Wednesday, January 21, 2009

Deloitte's Predictions Event

Yesterday I attended Deloitte's annual Predictions 2009 event here in Toronto. This is their 8th year doing this, and it keeps getting bigger and better, so there's definitely an appetite for their views. The presentation is built around Deloitte's ongoing global research covering TMT - Technology, Media, Telecom. There's a whole lot there, and for each area of TMT, they have 10 major global predictions. Yesterday's focus was on the Canadian market, and as a teaser, they narrowed it down to 13 with the most local impact.

The presentation was primarily led by Duncan Stewart, who is Deloitte Canada's Director of Research. He did a great job and is a very engaging presenter - not too geeky, but with enough edge to explain why these trends matter for the audience.

Key takeaway trends that resonated for me...

- Newspapers are in trouble - which we all know, but maybe not fully enough. The demand for news is actually growing, but their business model is broken and they're not moving fast enough. Lots to talk about here.

- The power grid needs to - and will - get a lot smarter in 2009. There is no other aspect of public infrastructure more critical for everyone, yet in such serious need of modernizing. We take power for granted, but SmartGrid technologies can't come along fast enough, and he talked about some Canadian companies doing great things here.

- Netbooks are very hot, and for good reason. Pretty impressive trend data showing just how popular they're becoming and why. I want one!

- Social networking in business is on the rise - not just because it's familiar to many of us, but because as IT investments go, it's very affordable, and can deliver a great ROI, especially in terms of knowledge management.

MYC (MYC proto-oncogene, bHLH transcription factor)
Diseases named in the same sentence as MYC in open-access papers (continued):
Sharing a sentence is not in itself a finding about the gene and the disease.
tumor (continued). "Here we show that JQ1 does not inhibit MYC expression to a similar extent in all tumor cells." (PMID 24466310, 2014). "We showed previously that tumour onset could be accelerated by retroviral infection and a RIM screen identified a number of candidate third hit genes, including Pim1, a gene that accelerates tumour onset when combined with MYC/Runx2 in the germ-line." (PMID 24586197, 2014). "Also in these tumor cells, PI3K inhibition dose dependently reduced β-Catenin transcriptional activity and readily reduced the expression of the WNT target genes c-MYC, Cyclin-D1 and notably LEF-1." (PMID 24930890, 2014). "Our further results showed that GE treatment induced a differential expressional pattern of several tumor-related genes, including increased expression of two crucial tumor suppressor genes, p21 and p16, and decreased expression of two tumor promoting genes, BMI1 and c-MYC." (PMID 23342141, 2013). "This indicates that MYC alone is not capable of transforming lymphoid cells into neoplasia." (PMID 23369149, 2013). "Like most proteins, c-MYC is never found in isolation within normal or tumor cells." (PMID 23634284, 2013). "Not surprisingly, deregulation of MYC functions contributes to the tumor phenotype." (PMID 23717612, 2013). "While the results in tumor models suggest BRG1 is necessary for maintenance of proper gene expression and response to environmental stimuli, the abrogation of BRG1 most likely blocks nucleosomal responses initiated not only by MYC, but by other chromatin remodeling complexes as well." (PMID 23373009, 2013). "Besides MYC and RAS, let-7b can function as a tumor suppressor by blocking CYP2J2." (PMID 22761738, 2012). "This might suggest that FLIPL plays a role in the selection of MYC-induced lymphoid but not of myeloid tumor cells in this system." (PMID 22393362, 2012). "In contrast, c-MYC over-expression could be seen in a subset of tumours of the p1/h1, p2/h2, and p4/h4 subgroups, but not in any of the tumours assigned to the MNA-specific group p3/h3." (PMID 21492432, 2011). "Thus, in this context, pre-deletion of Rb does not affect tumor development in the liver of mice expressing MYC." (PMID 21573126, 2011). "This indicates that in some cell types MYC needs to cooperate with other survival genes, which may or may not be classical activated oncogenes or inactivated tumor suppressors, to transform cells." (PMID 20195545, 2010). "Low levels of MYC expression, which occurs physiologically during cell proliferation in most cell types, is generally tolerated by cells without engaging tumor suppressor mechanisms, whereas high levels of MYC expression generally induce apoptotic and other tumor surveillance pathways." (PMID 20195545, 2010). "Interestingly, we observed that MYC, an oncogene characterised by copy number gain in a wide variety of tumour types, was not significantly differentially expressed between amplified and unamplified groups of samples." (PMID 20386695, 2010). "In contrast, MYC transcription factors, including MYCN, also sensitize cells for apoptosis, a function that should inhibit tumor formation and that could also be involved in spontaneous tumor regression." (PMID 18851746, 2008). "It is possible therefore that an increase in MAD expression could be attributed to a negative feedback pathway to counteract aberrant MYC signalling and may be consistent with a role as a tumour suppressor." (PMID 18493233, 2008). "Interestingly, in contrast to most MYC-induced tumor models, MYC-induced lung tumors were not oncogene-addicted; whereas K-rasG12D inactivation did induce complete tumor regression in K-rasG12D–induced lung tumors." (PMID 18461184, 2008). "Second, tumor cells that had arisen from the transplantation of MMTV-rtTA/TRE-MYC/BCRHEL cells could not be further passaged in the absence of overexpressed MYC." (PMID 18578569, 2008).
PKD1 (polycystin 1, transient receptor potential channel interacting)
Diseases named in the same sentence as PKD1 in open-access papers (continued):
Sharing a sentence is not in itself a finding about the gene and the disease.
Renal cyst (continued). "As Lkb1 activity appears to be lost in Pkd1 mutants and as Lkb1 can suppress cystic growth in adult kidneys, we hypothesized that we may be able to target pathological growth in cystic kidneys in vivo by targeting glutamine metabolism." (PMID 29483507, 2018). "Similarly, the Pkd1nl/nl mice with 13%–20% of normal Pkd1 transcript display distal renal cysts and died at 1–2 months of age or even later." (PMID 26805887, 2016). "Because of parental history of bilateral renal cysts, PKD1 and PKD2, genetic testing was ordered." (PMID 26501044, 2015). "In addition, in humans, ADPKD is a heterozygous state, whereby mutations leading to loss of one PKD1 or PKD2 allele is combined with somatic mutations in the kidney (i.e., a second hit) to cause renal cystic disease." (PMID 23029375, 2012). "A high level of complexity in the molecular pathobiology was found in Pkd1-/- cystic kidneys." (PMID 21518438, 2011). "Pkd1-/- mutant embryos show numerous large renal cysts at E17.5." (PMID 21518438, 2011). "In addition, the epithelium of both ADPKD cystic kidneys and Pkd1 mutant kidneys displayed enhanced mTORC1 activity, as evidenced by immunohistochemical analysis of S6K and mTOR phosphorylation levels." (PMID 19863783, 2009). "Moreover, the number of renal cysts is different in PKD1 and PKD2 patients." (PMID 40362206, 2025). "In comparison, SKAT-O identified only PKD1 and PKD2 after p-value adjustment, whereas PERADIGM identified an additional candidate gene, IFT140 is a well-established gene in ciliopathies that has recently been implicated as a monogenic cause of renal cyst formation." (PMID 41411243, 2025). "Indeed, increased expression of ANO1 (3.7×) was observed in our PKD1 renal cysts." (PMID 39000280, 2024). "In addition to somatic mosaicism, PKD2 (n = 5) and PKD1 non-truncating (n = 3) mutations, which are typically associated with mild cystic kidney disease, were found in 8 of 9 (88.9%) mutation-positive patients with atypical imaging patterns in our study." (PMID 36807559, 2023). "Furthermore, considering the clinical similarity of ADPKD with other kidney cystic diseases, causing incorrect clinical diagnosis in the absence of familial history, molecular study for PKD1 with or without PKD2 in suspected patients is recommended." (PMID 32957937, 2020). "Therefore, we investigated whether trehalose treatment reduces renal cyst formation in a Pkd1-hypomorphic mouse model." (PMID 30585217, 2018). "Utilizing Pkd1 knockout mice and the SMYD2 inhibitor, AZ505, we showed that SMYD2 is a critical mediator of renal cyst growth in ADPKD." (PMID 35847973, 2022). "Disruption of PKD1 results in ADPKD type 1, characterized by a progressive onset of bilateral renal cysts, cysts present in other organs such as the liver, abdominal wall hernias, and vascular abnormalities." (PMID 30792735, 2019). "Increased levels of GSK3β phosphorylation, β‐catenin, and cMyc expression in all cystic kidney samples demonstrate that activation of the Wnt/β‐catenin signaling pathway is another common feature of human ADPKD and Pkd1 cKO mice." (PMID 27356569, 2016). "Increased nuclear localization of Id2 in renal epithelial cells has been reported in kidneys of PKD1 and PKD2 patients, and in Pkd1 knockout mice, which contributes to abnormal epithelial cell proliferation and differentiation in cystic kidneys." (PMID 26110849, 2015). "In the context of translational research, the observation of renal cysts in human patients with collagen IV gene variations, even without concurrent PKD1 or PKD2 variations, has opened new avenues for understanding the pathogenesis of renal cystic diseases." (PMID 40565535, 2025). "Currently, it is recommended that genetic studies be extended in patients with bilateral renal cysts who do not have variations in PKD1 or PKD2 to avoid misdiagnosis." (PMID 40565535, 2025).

- Mobile advertising is set to take off. No surprise there, and this touched on a few trends actually. Was nice to see Duncan cite some Canadian winners in this space, namely Impact Mobile, MyThum and OZ Communications - companies I've posted about in the past.

- Mobile broadband is huge, but networks aren't expanding fast enough to manage the traffic. He cited companies like Sandvine, Bridgewater, DragonWave and Redline as having success helping carriers do this, not just for Canadian carriers, but globally as well.

- The browser is becoming the new OS. I really liked that line - he's basically saying that SaaS and cloud computing will be a major trend in 2009, and based on some of my current client work, I couldn't agree more. He cited a great stat showing how Microsoft has lost 10% of the browser market in the last 12 months, and he noted that he can't think of any other example where they've lost that much share in so little time. It's coming of course at the expense of Linux, but Chrome is gaining adoption too. This will be a very interesting and important space and I'll be following it for sure.

Overall, nothing really groundbreaking here, and for many of you, this will be familiar ground. Fair enough, but it's not just telecom here, and I like the broader view that Deloitte brings to all this. Plus, they focus as much on the business implications and homegrown solutions as the actual nuts and bolts behind each trend.

Finally, what I really liked about Predictions is how Deloitte is using the tools themselves to make this event interesting. Have a look at their website, which will give you all kinds of Predictions 2009 content - both traditional and new media. Aside from the press release and pdf downloads of the highlights, you can also view video clips of Duncan's presentations, a Flickr photo album, and links to all the other social networking tools they're using to build community around Deloitte's thought leadership. Definitely not your father's accounting firm.


John Ruffolo - opening remarks




Duncan Stewart moderating the group panel - Simon Avery (Globe & Mail), Barry Reiter (Bennett Jones), Harry Gruner (JMI Equity)



Room was packed - over 500 people, plus others watching the live web feed

1 comment:

Alan Pascoe said...

In the current economic climate I am not surprised that operators are looking into Mobile Advertising to provide a revenue generating ‘shot in the arm’. One of the interesting aspects that will play out this year is what kind of Mobile Advertising will operators launch. Will they ‘push’ data-rich forms of advertising via MMS, and WAP onto their customers or simple advertisements via text? It may come down to which approach reaches the widest audience possible and maximizes customer interactions for greatest possible return on investment. If this is the key criteria, then there is a clear winner – text based advertising.